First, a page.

Response to Compliance With Hypertension Therapy: Why Standards Are Needed
We appreciate Dr. David’s letter regarding our recent article,1 and agree with many of his comments. Higher costs to the patient, either in paying for a prescription out-of-pocket or in larger copayments and deductibles, are likely to reduce compliance with therapy. Receiving only 1 month’s supply of a medication may also affect compliance. There are clearly other issues beyond cost and days supply of medication that also affect compliance. Patients with comprehensive prescription medication coverage who pay little for hypertension medications and can receive supplies for multiple months (often via mail) may, unfortunately, still have poor compliance and persistence. For example, whereas patients without prescription drug coverage who were provided with free prescriptions of cardiovascular medications showed substantial increases in compliance, compliance with these free medications averaged only 72.7%, less than the standard 80% value used to classify treatment compliance.2 Similarly, among a population of patients in the Seychelles provided with free hypertension medications, fewer than half achieved satisfactory compliance in the first month, and the proportion with satisfactory compliance decreased with time.3 Among a population of Canadian hypertension patients (for whom prescription costs are likely not an issue), persistence with hypertension therapy varied significantly based on drug class and sociodemographic characteristics.4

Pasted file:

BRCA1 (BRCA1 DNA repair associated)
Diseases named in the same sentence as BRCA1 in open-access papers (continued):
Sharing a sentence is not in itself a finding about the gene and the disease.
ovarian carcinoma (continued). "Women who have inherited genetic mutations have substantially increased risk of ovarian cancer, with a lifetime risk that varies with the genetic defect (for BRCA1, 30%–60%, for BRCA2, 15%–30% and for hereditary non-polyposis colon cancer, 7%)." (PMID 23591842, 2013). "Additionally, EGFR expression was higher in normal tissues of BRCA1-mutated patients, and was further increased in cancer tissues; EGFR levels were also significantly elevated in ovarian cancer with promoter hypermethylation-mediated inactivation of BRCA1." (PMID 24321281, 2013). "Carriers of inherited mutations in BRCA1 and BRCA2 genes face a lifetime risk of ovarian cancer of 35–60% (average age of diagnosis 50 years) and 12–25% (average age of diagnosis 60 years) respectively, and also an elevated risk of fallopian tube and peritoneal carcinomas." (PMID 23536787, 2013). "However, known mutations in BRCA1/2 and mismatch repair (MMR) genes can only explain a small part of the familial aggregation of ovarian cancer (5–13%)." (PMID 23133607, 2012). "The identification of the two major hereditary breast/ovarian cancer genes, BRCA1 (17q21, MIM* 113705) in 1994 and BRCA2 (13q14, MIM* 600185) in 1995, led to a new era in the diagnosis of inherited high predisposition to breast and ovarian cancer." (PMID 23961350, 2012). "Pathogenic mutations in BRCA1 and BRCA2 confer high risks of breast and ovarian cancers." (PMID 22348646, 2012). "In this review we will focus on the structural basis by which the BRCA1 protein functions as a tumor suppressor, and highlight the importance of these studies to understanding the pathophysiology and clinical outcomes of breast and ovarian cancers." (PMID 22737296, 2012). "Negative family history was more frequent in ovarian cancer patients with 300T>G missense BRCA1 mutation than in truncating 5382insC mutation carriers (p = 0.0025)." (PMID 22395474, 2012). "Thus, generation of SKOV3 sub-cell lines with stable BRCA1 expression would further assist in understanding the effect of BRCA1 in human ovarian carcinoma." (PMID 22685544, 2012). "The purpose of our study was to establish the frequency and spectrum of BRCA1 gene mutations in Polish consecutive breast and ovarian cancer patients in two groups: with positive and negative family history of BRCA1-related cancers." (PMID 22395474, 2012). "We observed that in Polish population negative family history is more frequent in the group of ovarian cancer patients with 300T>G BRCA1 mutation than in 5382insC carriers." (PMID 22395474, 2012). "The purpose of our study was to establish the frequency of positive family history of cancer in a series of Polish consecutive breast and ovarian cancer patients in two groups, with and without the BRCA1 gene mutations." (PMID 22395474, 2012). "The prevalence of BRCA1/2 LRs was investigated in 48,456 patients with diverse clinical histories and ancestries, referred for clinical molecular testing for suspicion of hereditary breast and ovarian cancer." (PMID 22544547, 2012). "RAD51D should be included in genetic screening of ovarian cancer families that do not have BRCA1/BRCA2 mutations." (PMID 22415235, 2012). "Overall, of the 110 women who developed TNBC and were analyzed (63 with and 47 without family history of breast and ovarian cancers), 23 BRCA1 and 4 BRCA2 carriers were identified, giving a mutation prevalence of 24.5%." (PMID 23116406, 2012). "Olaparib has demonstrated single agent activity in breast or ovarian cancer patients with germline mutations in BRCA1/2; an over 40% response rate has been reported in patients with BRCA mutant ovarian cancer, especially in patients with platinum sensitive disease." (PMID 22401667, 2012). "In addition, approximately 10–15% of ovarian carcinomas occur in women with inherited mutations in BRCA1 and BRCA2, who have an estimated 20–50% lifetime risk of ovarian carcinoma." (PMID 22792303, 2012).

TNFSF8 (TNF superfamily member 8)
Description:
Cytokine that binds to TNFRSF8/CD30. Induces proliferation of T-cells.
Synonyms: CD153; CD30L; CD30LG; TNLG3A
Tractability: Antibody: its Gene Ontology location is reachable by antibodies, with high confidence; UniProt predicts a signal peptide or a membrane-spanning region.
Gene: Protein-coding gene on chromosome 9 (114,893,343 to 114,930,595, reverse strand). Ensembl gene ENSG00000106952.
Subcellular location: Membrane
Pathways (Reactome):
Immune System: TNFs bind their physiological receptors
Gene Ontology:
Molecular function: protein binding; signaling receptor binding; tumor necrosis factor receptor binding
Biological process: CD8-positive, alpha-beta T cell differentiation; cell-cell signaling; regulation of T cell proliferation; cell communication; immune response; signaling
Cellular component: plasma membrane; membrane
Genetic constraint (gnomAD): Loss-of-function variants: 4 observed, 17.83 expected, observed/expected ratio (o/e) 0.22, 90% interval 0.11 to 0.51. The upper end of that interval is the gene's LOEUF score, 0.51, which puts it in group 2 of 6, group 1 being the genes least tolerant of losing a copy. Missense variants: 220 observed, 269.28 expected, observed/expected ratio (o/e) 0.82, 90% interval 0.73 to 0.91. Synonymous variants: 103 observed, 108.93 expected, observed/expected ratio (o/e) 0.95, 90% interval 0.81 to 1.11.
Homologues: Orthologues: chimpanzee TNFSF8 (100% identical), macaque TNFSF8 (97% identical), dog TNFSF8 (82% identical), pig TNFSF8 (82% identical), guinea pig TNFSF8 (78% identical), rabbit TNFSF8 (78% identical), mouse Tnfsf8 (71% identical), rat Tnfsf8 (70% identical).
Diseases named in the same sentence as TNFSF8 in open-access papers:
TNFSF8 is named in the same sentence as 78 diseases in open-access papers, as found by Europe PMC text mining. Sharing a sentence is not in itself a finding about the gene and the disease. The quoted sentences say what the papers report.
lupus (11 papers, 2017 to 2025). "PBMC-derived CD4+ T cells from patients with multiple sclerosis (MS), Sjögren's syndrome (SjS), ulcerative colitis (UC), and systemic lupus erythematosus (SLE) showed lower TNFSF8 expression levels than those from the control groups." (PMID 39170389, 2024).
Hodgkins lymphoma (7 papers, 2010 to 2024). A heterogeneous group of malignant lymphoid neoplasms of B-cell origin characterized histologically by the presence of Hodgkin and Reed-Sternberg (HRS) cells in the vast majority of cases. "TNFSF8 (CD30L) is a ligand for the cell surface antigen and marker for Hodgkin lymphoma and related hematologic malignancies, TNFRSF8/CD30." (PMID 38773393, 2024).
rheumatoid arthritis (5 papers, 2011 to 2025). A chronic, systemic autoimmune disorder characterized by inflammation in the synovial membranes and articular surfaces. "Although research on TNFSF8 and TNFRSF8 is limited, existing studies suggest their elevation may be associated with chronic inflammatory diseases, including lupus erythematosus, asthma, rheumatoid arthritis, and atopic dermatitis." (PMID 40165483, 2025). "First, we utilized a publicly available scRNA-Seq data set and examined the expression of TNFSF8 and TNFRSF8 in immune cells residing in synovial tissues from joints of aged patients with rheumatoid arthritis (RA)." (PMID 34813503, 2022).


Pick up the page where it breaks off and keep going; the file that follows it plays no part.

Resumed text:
The goal of our tutorial was not to rank the most important factors affecting compliance and persistence, but to provide recommendations regarding measuring and evaluating compliance and persistence. Currently, there are not agreed-on standard methods for assessing compliance and persistence. If, as Dr. David5 suggests, compliance will improve by decreasing costs and providing >1 month’s supply of medication, how will the amount of compliance improvement be assessed? How will this amount compare to what might be obtained by other interventions to improve compliance? What will be the clinical impacts (short-term and long-term) to patients of each intervention, and what are the costs relative to the benefits for each? Without evidence obtained using comparable metrics and methods, these questions will remain unanswered, and the concerns raised by Dr. David will not be addressed.
Sources of Funding
Support for the development of this article discussed here, including research contracts and honoraria, was provided by Novartis Pharmaceuticals without any editorial restrictions.
Z.M.K. and W.L.D. are employees of Novartis Pharmaceuticals. The remaining authors report no conflicts.